See more synonyms for fuzz on Thesaurus.com
  1. loose, light, fibrous, or fluffy matter.
  2. a mass or coating of such matter: the fuzz on a peach.
  3. Slang. a man's very short haircut, similar to a crew cut.
  4. a blur: That photo is all fuzz.
  5. a distorted sound from an electric musical instrument, especially a guitar, produced by means of an electronic device.
verb (used with or without object)
  1. to make or become blurred or unclear (sometimes followed by up or out): He fuzzed up the plot line with a lot of emotional nonsense. The image fuzzed and then disappeared.

Origin of fuzz

1595–1605; compare Dutch voos 'spongy, woolly'
Dictionary.com Unabridged Based on the Random House Unabridged Dictionary, © Random House, Inc. 2018

Examples from the Web for fuzzed

Historical Examples of fuzzed

  • Their outlines, instead of becoming clearer, had fuzzed up more as they approached.

    The Test Colony

    Winston Marks

  • As he pushed back the hair that had fuzzed down over her eyebrows, he felt her head thoughtfully with the tips of his fingers.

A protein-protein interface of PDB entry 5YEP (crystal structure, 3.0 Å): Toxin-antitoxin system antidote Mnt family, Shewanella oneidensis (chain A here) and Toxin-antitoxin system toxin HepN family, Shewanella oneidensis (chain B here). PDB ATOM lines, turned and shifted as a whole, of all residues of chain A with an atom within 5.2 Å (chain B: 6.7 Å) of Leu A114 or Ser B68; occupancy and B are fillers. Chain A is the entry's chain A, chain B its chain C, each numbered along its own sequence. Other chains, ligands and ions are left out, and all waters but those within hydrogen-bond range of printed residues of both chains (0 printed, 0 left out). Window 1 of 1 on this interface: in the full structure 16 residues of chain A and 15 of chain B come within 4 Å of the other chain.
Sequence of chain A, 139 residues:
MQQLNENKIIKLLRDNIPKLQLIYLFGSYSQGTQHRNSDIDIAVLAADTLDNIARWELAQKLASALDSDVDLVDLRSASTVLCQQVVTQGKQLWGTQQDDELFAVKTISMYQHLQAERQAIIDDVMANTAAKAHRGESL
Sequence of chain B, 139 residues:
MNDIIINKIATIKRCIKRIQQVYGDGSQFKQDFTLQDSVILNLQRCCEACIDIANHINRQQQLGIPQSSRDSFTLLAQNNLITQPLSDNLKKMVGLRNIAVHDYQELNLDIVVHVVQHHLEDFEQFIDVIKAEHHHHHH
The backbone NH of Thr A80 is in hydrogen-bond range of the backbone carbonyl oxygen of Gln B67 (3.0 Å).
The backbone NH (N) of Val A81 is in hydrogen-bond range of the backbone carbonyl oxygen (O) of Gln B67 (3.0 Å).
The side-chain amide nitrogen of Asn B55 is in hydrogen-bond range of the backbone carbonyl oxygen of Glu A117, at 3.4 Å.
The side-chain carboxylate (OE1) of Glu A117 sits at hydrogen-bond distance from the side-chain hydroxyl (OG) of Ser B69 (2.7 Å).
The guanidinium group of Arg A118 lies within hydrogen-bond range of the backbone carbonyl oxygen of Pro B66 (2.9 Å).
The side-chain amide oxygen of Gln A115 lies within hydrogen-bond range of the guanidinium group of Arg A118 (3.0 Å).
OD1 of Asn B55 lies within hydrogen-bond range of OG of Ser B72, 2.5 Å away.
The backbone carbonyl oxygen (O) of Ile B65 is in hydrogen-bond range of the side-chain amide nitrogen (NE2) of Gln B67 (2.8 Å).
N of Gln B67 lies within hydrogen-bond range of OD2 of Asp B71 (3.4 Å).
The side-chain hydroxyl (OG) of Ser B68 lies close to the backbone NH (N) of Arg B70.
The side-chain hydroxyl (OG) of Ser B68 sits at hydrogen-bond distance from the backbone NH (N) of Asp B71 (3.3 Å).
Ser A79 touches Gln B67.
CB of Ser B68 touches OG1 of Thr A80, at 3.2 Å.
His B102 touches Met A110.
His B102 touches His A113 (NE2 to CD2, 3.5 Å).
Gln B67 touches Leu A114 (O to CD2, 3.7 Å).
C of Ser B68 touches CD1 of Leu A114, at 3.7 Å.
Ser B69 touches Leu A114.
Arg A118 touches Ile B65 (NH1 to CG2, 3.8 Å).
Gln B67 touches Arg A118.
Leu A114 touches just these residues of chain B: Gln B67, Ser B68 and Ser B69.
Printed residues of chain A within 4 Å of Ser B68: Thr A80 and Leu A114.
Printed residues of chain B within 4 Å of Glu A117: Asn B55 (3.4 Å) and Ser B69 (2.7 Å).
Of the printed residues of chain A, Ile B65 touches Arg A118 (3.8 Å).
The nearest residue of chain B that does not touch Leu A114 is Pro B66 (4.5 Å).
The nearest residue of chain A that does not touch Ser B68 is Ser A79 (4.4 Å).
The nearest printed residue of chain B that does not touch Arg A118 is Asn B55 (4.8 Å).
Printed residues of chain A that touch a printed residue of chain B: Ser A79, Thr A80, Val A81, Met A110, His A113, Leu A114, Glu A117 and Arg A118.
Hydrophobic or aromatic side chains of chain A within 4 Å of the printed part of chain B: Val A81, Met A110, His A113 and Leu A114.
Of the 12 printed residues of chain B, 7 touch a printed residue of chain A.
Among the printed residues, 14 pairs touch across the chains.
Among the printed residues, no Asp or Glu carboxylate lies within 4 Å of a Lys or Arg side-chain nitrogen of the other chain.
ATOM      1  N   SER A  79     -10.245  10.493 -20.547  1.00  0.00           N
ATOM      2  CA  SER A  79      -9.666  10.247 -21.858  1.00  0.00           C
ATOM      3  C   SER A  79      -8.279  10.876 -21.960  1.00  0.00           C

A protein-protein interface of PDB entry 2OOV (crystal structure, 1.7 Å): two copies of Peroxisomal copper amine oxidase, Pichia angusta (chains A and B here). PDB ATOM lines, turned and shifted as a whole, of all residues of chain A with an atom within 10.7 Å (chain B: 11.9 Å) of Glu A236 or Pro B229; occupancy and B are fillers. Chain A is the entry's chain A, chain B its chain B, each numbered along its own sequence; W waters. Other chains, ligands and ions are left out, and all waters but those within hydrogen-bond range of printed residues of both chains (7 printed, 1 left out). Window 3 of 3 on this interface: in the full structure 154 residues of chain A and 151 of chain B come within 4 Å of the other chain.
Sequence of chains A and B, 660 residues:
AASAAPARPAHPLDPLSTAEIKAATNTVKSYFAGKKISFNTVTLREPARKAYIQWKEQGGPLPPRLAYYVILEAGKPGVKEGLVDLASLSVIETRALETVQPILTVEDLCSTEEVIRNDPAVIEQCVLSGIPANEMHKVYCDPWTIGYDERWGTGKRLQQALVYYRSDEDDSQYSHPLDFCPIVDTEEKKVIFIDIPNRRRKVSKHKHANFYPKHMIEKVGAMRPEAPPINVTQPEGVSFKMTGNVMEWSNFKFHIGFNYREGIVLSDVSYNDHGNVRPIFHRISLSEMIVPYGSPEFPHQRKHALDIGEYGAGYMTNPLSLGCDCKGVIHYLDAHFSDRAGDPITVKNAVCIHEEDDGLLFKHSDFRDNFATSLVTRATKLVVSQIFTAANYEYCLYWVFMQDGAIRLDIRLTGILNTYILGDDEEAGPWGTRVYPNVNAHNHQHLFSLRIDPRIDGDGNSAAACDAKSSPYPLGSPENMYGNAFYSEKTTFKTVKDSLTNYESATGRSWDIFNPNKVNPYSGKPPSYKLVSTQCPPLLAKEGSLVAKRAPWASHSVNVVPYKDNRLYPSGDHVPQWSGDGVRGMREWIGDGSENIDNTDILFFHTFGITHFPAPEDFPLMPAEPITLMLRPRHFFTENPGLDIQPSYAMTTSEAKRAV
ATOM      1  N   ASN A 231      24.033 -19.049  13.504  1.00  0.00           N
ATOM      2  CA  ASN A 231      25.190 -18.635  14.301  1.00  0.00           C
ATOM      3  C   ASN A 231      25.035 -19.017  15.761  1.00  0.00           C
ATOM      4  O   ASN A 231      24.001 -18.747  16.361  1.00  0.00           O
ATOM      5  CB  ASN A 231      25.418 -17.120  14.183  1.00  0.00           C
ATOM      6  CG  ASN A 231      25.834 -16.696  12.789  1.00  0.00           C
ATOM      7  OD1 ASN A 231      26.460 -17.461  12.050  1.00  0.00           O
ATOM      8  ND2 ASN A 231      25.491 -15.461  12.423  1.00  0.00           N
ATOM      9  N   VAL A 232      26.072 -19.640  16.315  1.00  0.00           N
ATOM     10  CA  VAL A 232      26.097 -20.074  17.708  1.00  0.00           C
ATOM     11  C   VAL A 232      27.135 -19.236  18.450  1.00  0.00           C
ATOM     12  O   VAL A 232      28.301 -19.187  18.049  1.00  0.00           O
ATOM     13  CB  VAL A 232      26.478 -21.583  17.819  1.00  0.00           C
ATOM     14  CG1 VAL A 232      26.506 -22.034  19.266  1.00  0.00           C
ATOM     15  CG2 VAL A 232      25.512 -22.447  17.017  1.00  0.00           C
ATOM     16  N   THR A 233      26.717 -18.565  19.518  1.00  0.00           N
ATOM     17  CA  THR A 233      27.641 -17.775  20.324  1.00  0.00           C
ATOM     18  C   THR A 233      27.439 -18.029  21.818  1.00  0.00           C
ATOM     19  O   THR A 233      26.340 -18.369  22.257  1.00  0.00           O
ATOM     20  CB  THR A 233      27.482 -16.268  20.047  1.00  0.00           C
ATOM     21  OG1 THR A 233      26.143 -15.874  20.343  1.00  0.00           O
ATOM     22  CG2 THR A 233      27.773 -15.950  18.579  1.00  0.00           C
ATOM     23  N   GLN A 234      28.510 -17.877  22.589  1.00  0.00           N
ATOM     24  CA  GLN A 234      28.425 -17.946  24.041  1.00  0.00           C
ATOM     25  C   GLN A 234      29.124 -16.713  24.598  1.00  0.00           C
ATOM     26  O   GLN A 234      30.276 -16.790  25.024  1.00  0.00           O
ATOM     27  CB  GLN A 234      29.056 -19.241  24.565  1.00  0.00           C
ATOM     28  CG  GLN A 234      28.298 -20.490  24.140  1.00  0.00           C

Song of the Lark

    Willa Cather

  • The reason was becoming less vague; the fuzzed edges were falling away now.

    The Beautiful People

    Charles Beaumont

  • His head was the shape of a chocolate drop, and was covered with dry, straw-coloured hair that fuzzed up about his pointed crown.

    My Antonia

    Willa Cather

British Dictionary definitions for fuzzed


  1. a mass or covering of fine or curly hairs, fibres, etc
  2. a blur
  1. to make or become fuzzy
  2. to make or become indistinct; blur

Word Origin for fuzz

C17: perhaps from Low German fussig loose


  1. a slang word for police, policeman

Word Origin for fuzz

C20: of uncertain origin
Collins English Dictionary - Complete & Unabridged 2012 Digital Edition © William Collins Sons & Co. Ltd. 1979, 1986 © HarperCollins Publishers 1998, 2000, 2003, 2005, 2006, 2007, 2009, 2012

Word Origin and History for fuzzed



1590s, fusse, first attested in fusball "puff ball of tiny spores," of uncertain origin. Meaning "the police" is American English, 1929, underworld slang, origin and connection to the older word unknown. Perhaps a variant of fuss, with a notion of "hard to please."

Online Etymology Dictionary, © 2010 Douglas Harper